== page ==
The next day was supposed to be a good day for heading back to Cape Canaveral with south east to south winds 20 to 25 kts and a small window for the trip so I bid them farewell when I dropped them off at Jubilee. I thought I'd buzz them in the morning when I left but they were still below.
There was enough wind to sail quite smartly until it died around noon. Engine on, sails up to maintain 6 knots. Beautiful waters. I will so much miss this! I officially left the Little Bahama Bank at 5 pm. The seas were rough - choppy and off the aft quarter as I left. I motor-sailed until around 8 pm, when the seas finally settled a bit from 2-5 down to 1-3 or so. By 1130 I was sailing on a broad reach at 6.5 knots and really enjoying it - wind was only 12-18 true so it was so comfortable. A full or nearly full moon just added to the enjoyment!
By 4 am or so, the wind had died so I started the engine again to maintain 6 kts. Basically just over an idle. Since I had never been to Cape Canaveral I wanted to enter in daylight. It's not terribly tricky but there is a jog in the channel that's not obvious. When you see the barge canal entrance there's no question how to get in.
At 9 am I was tied up at the Cape Canaveral Yacht Club - a very friendly and open place. The fingers are really short and tying up was a bit of an adventure but no one died in the process.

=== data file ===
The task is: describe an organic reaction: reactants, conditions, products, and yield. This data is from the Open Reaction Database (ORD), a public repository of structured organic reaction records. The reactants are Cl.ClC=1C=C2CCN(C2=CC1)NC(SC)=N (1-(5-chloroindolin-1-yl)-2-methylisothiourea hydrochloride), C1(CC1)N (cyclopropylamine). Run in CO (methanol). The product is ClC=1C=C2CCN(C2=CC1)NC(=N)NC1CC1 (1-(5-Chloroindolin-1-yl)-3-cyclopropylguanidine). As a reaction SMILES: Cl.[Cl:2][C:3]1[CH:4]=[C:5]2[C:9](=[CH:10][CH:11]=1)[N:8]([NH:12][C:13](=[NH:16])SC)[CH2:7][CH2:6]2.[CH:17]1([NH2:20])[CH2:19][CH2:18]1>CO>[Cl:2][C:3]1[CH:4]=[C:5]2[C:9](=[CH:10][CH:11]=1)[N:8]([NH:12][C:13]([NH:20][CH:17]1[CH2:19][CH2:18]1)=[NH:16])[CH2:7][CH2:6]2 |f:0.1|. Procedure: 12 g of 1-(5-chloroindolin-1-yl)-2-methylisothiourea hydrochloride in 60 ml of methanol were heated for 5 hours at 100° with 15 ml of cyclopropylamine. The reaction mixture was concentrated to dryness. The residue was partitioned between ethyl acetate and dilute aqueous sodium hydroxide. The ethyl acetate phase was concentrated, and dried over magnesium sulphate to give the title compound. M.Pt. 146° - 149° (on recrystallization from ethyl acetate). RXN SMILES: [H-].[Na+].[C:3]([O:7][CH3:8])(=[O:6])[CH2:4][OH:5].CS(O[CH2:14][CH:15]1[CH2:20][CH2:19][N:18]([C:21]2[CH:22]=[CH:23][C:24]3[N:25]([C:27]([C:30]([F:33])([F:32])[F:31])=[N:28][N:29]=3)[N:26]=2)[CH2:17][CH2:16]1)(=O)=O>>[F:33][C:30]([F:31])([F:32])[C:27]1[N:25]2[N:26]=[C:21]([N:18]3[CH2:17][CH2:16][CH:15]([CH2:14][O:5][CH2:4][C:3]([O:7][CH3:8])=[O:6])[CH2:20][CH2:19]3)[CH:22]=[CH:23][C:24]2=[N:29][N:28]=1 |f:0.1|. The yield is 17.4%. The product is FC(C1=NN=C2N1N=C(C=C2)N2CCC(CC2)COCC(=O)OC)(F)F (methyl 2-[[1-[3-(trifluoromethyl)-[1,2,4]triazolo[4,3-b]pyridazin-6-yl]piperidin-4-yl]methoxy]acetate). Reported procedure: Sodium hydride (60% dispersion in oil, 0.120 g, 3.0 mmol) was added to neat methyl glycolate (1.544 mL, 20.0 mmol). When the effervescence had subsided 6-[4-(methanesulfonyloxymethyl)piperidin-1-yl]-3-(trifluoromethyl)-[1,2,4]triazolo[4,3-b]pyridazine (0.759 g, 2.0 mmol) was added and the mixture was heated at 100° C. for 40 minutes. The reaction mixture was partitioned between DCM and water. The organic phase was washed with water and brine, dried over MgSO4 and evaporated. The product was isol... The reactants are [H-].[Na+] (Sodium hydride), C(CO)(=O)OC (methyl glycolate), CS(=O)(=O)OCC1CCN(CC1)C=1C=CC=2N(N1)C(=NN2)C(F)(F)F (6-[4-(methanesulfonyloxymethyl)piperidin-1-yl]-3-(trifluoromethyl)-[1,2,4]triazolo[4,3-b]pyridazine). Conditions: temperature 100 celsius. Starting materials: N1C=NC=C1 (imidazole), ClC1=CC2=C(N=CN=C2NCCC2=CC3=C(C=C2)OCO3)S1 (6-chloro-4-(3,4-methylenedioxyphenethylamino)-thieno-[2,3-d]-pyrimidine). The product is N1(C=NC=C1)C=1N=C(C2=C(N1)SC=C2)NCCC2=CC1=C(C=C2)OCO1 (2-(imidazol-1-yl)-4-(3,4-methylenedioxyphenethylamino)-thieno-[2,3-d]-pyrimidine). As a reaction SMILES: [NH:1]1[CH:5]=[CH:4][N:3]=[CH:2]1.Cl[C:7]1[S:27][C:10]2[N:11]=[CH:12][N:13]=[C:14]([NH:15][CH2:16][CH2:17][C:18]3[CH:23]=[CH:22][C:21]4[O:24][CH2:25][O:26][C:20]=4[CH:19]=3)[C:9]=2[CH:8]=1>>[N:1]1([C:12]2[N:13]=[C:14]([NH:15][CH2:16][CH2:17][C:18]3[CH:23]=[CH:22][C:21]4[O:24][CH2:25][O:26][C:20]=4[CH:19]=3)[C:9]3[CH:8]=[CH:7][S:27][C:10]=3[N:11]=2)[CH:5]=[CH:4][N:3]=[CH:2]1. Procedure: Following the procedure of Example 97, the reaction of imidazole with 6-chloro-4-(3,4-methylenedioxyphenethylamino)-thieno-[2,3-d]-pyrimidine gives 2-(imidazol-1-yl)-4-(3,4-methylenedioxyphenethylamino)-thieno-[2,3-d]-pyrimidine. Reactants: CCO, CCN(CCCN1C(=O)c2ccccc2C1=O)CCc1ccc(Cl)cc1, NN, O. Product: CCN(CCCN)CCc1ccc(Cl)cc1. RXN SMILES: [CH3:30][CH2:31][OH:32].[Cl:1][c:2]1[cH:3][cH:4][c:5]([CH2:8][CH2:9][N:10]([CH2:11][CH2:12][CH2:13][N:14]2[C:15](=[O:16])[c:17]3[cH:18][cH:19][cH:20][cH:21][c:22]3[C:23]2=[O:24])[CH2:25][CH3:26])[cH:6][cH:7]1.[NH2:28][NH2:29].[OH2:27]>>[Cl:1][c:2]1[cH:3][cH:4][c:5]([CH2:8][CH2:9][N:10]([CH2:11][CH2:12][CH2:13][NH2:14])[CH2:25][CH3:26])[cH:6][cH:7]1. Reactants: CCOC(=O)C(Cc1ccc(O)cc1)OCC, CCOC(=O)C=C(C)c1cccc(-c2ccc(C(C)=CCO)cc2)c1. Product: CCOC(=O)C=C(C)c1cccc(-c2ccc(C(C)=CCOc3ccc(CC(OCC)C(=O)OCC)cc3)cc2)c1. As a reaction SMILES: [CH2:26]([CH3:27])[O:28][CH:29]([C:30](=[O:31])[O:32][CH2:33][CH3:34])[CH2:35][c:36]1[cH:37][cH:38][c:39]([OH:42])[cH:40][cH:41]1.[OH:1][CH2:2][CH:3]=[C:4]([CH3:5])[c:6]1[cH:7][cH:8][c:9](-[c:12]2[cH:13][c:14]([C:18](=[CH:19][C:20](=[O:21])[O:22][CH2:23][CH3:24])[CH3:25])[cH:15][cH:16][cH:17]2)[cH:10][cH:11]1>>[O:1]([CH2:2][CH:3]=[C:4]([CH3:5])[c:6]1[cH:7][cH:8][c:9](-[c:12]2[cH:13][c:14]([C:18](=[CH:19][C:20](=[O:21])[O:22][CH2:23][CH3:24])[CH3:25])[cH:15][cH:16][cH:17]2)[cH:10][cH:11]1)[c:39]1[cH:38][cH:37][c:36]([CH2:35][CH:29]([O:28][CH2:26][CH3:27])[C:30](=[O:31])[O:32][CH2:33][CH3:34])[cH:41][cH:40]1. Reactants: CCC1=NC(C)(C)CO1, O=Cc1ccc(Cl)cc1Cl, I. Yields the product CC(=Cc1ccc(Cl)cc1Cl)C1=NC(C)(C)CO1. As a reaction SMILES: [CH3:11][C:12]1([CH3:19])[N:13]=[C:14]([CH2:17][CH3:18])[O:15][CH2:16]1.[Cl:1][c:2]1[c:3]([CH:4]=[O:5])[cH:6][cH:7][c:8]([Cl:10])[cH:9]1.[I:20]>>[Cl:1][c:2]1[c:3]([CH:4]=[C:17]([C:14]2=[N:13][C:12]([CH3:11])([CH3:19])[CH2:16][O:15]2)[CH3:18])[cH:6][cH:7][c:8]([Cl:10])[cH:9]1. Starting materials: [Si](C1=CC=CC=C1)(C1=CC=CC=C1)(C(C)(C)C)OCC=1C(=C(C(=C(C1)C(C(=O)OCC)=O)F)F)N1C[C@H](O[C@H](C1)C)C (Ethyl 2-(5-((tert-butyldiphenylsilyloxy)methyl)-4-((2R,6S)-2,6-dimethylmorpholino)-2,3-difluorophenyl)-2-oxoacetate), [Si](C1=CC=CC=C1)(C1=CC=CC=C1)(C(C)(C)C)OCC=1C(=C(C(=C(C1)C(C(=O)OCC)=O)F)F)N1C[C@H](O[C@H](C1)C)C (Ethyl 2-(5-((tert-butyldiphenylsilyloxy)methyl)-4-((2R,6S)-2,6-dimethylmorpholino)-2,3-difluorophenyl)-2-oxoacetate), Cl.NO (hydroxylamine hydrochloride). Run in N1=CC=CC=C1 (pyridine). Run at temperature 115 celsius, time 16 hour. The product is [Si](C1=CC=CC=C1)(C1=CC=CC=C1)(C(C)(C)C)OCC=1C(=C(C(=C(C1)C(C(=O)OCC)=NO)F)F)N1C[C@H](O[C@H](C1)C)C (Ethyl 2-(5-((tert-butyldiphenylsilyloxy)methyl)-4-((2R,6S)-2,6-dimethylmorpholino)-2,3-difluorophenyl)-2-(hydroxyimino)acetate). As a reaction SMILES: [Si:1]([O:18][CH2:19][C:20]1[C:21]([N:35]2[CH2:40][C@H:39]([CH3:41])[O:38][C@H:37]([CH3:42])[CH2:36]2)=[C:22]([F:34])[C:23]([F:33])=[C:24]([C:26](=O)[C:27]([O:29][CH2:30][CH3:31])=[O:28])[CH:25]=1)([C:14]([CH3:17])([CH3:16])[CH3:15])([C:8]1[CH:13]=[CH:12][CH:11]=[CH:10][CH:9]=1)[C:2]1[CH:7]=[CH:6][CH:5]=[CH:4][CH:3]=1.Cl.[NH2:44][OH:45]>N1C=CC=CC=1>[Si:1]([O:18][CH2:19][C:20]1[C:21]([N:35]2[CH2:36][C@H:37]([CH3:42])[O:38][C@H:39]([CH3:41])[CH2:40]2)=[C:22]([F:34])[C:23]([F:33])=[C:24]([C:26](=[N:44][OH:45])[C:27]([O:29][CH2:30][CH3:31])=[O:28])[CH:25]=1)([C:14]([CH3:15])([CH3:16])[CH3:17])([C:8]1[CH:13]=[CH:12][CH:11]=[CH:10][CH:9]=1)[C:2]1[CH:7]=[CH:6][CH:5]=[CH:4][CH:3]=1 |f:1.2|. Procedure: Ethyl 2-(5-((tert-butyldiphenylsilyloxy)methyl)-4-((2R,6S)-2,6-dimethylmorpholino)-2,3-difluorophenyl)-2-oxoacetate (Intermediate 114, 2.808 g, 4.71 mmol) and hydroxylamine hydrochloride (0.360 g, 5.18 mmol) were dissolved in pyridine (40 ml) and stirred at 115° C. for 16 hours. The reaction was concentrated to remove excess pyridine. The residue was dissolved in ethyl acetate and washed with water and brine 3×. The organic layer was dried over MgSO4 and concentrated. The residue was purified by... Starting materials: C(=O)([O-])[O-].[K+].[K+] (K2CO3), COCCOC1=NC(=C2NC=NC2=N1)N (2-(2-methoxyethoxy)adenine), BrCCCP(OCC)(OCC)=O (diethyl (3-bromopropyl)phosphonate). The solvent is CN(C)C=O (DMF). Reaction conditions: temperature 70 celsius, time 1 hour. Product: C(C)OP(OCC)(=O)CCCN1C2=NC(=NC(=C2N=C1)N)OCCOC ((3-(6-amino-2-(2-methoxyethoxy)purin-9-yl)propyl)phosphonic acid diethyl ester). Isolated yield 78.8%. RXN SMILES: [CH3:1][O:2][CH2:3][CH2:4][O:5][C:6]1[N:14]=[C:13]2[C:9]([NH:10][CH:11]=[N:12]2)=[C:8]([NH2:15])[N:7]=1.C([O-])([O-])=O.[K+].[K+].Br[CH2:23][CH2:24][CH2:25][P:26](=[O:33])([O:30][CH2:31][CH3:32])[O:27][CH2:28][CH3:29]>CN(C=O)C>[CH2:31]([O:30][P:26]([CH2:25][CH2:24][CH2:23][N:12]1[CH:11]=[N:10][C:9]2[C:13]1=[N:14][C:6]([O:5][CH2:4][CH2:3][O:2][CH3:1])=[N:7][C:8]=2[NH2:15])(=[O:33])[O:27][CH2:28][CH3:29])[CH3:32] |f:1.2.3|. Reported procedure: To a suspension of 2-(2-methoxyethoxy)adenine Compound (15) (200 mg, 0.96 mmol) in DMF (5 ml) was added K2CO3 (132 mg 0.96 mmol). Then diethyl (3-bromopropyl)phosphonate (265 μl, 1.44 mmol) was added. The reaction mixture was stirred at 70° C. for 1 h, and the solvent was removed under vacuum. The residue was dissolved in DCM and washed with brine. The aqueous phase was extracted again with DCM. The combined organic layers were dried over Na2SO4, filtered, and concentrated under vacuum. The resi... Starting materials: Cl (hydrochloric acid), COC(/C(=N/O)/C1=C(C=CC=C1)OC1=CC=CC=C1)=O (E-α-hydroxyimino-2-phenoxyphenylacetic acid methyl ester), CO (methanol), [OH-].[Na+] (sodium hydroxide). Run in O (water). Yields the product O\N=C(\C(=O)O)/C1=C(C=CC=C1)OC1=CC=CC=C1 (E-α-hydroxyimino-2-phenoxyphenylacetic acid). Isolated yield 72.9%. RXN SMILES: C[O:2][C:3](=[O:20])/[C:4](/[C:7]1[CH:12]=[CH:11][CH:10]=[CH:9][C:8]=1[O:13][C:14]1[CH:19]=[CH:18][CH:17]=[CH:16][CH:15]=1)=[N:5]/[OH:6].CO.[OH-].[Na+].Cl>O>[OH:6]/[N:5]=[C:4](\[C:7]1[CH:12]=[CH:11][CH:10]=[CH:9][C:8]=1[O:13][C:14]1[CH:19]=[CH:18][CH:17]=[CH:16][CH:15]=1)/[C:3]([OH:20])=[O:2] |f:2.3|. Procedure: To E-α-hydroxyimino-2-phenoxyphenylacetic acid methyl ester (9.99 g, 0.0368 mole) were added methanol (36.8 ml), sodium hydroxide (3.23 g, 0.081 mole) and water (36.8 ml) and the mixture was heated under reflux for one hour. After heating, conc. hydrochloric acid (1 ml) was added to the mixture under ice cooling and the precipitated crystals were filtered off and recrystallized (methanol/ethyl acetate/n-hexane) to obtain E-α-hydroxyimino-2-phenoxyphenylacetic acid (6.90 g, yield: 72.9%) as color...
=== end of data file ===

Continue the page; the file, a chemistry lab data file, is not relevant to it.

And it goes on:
I wandered down to Customs to check in. Florida is a bit of a shock after the Bahamas.
The next day I did some maintenance on Pelican, impeller, flush tanks of Bahamian water, cleaned engine strainer. That was enough.
Of course, when I left the dock I had to back to port. Happy April Fool's Day! When that didn't work, I just drifted down the fairway until I got to the end. Then used a warping line to get the bow more or less pointed in the right direction and headed out, much to the amusement of everyone.
My next destination was Ponce de Leon inlet. Sadly unlike the weather predictions, it was foggy, wind on the nose at 13-16, really choppy and wet around Cape Canaveral. There is really nothing good to say about that trip. Finally around 6:30 pm I got into the inlet. I found a place to anchor not far in and gratefully did just that. If I were a drinking man, I'd've had a stiff one. As it was, I just collapsed.
The next day, I weighed anchor for St. Augustine. Light winds, calm seas, beautiful sunshine - a good day to be on the water. It could not have been more different than the day before. When coming in the inlet there was a huge dredger with a bunch of confusing indications. I called for guidance and they very kindly gave it to me before I was hard aground. It was quite a thing! I blew past St. Augustine, if by motoring against a two knot current could be called 'blowing past' anything. North of St. Augustine is a beautiful anchorage in the Tolomato River. It's just off the channel and has great holding ground. Right across the ICW from a small airport with all sorts of cool little planes to watch.
The rest of the way home was a slog with nothing to recommend it save finally getting to my slip in Stamford at 6 am two weeks later.